The Database of Occupations will Jump from 1,700 to 5,000 in 2016

By Kea Tijdens, University of Amsterdam/AIAS, research coordinator WageIndicator

One of the treasures of the WageIndicator is its database of occupational titles. This database is used in three instances:

  1. In the Salary Check, where visitors have to self-identify their occupation before receiving a salary advice
  2. In the web survey, for answering the survey question: ‘What is your occupation?’
  3. In all of the approx. 400 Jobs & Salary pages, which serve as landing pages for a very wide range of search terms, using Google Search, BING, or other search engines.

Search Tree and Word Matching

In the Salary Check and the web survey, visitors can find their occupation through a search tree or by text string matching. In these ways visitors can self-identify their occupation. A search tree or an ‘IPod menu’ (as it is sometimes called) allows visitors to navigate through the occupation database at three levels. Alternatively, semantic matching allows visitors to self-identify their occupation by typing text whereby matches with words in the database are instantly shown. Visitors can then select the most relevant match.

For all WageIndicator countries the occupation database currently holds between 1,600 and 1,700 occupational titles, which are translated in all 43 languages of the WageIndicator websites. However, in some countries some occupational titles do not exist or cannot be translated. For this reason the number of titles varies slightly across countries.

Occupational Database in Great Detail

Over the years, the current database has gradually grown. It started with a few hundred occupational titles in the Netherlands, which then were translated in the languages of neighboring countries. Thanks to the EurOccupations project (2007-2009), the occupational database could be extended to more than a thousand titles. In addition, the titles could all be classified according to the International Standard Classification of Occupations, version 2008 (ISCO-08). This classification is maintained by the International Labor Organisation, ILO. ISCO-08 is a hierarchical classification that distinguishes nine major groups at the highest level of aggregation, stepwise breaking these groups down into 433 occupational units at the classification’s lowest 4-digit level. Our database holds occupational titles in greater detail, notably at 5-digit level.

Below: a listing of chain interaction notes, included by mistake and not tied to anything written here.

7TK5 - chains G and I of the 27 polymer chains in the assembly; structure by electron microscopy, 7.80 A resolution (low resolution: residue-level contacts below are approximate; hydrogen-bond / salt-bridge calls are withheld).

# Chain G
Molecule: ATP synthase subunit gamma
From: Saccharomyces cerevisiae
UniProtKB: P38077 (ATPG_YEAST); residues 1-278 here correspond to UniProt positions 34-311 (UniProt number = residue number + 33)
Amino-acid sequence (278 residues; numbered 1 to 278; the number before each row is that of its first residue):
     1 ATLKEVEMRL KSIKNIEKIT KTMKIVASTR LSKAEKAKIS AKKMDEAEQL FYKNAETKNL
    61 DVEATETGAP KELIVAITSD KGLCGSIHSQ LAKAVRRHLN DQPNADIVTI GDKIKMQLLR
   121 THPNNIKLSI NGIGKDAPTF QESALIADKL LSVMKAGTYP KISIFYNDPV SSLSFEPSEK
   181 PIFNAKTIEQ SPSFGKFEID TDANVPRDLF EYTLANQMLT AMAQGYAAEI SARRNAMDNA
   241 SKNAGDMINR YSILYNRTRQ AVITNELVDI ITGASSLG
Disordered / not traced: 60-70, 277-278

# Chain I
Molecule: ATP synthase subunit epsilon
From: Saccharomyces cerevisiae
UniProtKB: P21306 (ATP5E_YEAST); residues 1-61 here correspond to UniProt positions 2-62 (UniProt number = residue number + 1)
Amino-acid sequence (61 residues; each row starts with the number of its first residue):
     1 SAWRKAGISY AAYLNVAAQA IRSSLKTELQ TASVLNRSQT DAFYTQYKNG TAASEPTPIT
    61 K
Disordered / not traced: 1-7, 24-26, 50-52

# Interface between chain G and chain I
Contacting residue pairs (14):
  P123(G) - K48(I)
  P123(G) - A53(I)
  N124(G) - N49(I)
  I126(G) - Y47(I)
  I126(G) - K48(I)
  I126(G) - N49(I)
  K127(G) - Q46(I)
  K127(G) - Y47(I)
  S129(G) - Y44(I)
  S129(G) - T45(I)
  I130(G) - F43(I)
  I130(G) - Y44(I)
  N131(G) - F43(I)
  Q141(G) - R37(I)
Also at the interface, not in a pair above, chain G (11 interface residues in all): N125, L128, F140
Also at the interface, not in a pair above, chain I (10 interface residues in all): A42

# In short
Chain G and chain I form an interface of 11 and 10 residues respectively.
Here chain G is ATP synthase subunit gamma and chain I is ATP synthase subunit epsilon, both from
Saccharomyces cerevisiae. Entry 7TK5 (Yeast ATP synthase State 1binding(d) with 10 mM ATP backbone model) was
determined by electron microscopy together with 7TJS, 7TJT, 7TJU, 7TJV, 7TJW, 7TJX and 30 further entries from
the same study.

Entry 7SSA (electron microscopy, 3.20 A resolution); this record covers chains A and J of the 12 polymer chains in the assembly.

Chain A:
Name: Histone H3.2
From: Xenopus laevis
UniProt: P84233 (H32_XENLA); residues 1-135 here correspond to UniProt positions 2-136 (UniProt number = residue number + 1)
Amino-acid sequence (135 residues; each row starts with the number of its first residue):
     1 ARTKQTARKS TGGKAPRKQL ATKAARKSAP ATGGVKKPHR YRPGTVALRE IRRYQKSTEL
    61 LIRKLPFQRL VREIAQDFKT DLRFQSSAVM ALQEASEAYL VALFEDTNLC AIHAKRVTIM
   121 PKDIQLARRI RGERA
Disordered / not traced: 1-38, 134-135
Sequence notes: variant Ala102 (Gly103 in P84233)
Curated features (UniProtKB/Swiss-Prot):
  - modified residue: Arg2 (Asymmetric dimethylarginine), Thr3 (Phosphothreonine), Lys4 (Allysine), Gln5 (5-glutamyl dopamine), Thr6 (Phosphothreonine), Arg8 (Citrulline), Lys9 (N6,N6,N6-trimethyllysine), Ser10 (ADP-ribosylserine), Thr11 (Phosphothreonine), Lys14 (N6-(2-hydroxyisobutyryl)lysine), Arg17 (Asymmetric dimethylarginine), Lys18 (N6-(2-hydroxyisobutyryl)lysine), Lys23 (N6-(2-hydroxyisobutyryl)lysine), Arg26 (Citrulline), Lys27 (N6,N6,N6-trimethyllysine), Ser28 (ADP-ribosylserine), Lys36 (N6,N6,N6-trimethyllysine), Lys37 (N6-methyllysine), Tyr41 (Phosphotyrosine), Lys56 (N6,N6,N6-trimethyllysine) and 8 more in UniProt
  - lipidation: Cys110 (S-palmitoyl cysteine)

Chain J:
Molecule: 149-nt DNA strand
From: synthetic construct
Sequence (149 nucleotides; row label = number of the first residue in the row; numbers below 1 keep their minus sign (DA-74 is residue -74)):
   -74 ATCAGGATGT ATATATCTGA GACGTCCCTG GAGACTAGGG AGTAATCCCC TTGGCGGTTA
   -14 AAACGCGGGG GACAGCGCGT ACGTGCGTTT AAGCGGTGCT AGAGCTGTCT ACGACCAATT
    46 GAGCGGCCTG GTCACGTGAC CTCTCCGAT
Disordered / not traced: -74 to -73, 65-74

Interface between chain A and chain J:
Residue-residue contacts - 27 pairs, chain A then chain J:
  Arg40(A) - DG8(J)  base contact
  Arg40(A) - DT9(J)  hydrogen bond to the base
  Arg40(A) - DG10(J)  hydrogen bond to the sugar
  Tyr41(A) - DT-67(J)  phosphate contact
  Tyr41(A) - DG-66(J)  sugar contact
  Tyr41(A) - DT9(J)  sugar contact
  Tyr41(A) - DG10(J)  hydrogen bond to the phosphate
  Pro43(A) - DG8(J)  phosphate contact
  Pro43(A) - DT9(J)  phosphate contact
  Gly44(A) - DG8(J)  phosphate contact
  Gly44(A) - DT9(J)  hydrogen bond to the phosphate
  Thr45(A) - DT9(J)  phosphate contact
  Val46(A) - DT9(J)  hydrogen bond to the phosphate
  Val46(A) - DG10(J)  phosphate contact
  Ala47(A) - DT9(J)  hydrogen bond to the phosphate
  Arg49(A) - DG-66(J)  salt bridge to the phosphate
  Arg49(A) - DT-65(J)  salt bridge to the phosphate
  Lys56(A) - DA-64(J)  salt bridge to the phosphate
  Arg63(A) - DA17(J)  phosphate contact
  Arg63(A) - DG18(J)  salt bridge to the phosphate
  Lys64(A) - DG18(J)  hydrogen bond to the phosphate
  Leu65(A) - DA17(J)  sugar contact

In the Salary Check, if the web survey generates insufficient observations to compute a wage, several occupations are taken together and a salary is computed for a 4-digit occupational unit. If observations are still insufficient, the broader group at 3-digit is used, or even at 2-digit. In the Jobs & Salary pages all titles are clustered into the 4-digit categories. Hence, there are 433 web pages, each with a list of nested occupational titles. These occupational titles are also included in the description of the page. In this way, visitors may easily navigate through the WageIndicator websites.

Trebling of the Database over the Coming Year

Although 1,600 occupational titles may seem to be a large number, one has to take into account that the number of occupational titles in any country may easily add up to over ten thousand. Web visitors will use any of these thousands of titles to search for information on the web. Therefore, our database should permanently increase its number of occupational titles to meet the search for so many occupational titles.

Recently the European Union funded a project, i.e. SERISS, to enlarge the occupational database to 5,000 titles, all coded according to ISCO-08, and to include more countries and languages. By the end of 2015 or early next year, the WageIndicator database will be increased to approx. 5,000 occupational titles. Such a large database can no longer be navigated by means of a search tree. Therefore in the Salary Check and in the web survey we have to rely solely on semantic matching. For the Jobs & Salary pages this project implies that our websites can meet a wider set of search terms than before.